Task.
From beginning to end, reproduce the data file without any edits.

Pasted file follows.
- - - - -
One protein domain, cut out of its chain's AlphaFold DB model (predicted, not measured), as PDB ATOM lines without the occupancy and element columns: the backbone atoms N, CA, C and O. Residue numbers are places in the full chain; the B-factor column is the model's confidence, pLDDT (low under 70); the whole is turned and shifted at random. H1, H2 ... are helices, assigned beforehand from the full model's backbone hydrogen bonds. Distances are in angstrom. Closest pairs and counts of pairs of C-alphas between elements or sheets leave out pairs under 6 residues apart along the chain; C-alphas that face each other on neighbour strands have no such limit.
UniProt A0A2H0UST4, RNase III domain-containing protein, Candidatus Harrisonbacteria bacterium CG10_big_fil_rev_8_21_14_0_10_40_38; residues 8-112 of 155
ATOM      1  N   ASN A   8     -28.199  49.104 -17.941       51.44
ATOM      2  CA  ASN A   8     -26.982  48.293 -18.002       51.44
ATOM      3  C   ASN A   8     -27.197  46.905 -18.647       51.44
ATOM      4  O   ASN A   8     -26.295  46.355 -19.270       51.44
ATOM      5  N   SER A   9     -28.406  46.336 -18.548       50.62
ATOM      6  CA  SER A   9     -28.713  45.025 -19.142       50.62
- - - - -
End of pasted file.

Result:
One protein domain, cut out of its chain's AlphaFold DB model (predicted, not measured), as PDB ATOM lines without the occupancy and element columns: the backbone atoms N, CA, C and O. Residue numbers are places in the full chain; the B-factor column is the model's confidence, pLDDT (low under 70); the whole is turned and shifted at random. H1, H2 ... are helices, assigned beforehand from the full model's backbone hydrogen bonds. Distances are in angstrom. Closest pairs and counts of pairs of C-alphas between elements or sheets leave out pairs under 6 residues apart along the chain; C-alphas that face each other on neighbour strands have no such limit.
UniProt A0A2H0UST4, RNase III domain-containing protein, Candidatus Harrisonbacteria bacterium CG10_big_fil_rev_8_21_14_0_10_40_38; residues 8-112 of 155
ATOM      1  N   ASN A   8     -28.199  49.104 -17.941       51.44
ATOM      2  CA  ASN A   8     -26.982  48.293 -18.002       51.44
ATOM      3  C   ASN A   8     -27.197  46.905 -18.647       51.44
ATOM      4  O   ASN A   8     -26.295  46.355 -19.270       51.44
ATOM      5  N   SER A   9     -28.406  46.336 -18.548       50.62
ATOM      6  CA  SER A   9     -28.713  45.025 -19.142       50.62